World Airport Codes is an extremely useful resource when it comes to travel planning, aviation knowledge, data science, and just plane “#AvGeek” -ery. The website stores information on over 47,000 airport codes. The website will give you everything from latitude and longitude coordinates to time zones to Twitter handles of individual airports around the globe.
You’ll find that the website provides regular airport updates, photographs, and reviews, which is especially useful when there are construction changes or to help simply keep things as “real-time” as possible. The search functionality is pretty robust and all you have to do is type the city name, airport name, or IATA code to get more information about the airport.
Tip: Understand the difference between IATA code and ICAO code. IATA is the International Air Transport Association, which is a trade organization of global airlines. Most of us know airport codes by the IATA names because they are used colloquially in everyday language, are printed on baggage tags and flight reservations, and are simply more intuitive, i.e. DFW = Dallas/Ft. Worth or MIA = Miami International. IATA codes always have 3-letter designations. ICAO is way less passenger-oriented and deals pretty much exclusively with airspace navigation, aerospace infrastructure, borders, security, and safety. It is also a branch of the United Nations. ICAO codes will rarely if ever, be used between airline/passenger communications, and are four-letter designations that are not as intuitive. Tokyo Narita, for example, is RJAA, London Heathrow is EGGL, and Frankfurt is EDDF. Airports in the U.S. just use the IATA code and place the letter, “K” in front of it, to produce “KLAX” or “KSUX.”
When you arrive on the homepage, you can then enter your search criteria into the search engine provided:
Let’s do a search on “Guam” and enter “GUM” into the bar. We are then returned about 16 different options, with the most precise being the one that we want to choose, which is Antonio B. Won Pat International, and once we click on the name, we then receive information about the airport:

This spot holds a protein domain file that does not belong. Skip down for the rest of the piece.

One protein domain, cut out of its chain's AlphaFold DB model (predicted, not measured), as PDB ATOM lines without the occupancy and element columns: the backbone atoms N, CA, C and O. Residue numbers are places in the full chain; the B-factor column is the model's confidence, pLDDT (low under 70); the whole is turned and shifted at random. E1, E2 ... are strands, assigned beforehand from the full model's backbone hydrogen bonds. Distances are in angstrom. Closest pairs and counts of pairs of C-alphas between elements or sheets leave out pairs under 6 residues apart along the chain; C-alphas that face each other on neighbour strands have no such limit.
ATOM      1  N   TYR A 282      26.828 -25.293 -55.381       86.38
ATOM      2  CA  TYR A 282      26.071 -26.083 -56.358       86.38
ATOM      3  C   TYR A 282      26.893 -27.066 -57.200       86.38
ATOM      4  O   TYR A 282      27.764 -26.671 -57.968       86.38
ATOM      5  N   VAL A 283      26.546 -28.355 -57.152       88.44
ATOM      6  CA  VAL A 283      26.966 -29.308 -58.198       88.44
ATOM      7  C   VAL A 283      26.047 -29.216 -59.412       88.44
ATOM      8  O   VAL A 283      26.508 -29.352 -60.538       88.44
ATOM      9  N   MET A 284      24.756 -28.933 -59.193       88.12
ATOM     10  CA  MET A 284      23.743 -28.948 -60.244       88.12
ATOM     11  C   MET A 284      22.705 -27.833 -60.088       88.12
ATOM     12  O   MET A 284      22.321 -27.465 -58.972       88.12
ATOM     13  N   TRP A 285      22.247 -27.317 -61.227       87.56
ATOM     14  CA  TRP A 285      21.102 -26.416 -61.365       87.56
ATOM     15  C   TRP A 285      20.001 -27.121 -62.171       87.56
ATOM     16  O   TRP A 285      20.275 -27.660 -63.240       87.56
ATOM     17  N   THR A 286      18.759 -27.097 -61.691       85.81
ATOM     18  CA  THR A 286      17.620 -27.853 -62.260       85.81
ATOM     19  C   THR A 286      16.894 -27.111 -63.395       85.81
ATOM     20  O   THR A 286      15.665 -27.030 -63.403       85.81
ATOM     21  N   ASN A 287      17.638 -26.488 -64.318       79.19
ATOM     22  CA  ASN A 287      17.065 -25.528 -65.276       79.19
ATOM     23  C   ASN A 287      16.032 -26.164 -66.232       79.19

Once we’ve selected Guam airport, we’re presented with a ton of data on Guam airport, probably more than we even really care to know. But, this can be a fast and useful way to get to information about the airport in case of emergencies, like contacting lost and found, emailing the airport, Tweeting to them, or simply learning what time zone they are in. There is also data on runways (length and width), and radio frequency, which is pretty neat.
The other useful feature of World Airport Codes is being able to glean flight service information. Let’s try a more obscure example: Palau. Say I wanted to travel to this tiny island in the Pacific, and I want to know more about what other airlines fly to it. I search, “ROR” in the bar to return information on Koror/Palau airport:
I’m not exactly sure why there are some duplicate airports published, but you get the idea.
The site is also useful for general knowledge purposes. Suppose you want to know the metrics of the world’s top 30 largest airports. The first tab on the lower left-hand side of the screen can provide those metrics. Below, for example, you can see the Top 30 airports, by total passengers, measured from 2017, along with the % changes year-over-year. Top-30 statistics are also provided for U.S. and U.K.-based airports.
Another useful feature is being able to research data on airports simply by navigating the alphabet and clicking on a particular letter within Airport Code, Airport Name, City Name, Country Name, ISO Country Code, or World Area Code.
There’s also a great feature to learn about flying distances between city pairs. You can input two city airport codes and then get the estimated flying time between them, based on aircraft type. This is helpful if you are traveling between two cities you’ve never been to before, or within a region, you’re not very familiar with. For instance, I would never guess off the top of my head that the flying time from Cairo to Casablanca is over 4 hours, but lo and behold, it is.
There is a nice glossary of aviation terms as well, that we often don’t take the time to properly learn and understand. This is very helpful in terms of becoming savvy about FAA terms, runway information, time zones, etc, particularly if you are an aspiring or current pilot.
Finally, there is also a quiz that one can take to be able to assess their airport code knowledge. I’ll be honest: it was pretty junior-varsity level 🙂
In summary, World Airport Codes is worth book-marking in order to have a quick reference guide handy to get airport-related information. They seem to update the website fairly often, but I also think that there are some key areas of improvement for it so that it gets to the level of success as other airline and aviation data-related sources. You must register an account with the site in order to use the most of its search functionalities, but it is free, so that isn’t an issue. That being said, they should definitely make it a more “social” website that can embed real-time user info and feedback if they wish, or be able to connect with successful 3rd-party apps and websites like Route Happy or Flight Radar24.
Have you used World Airport Codes before? What was your experience like?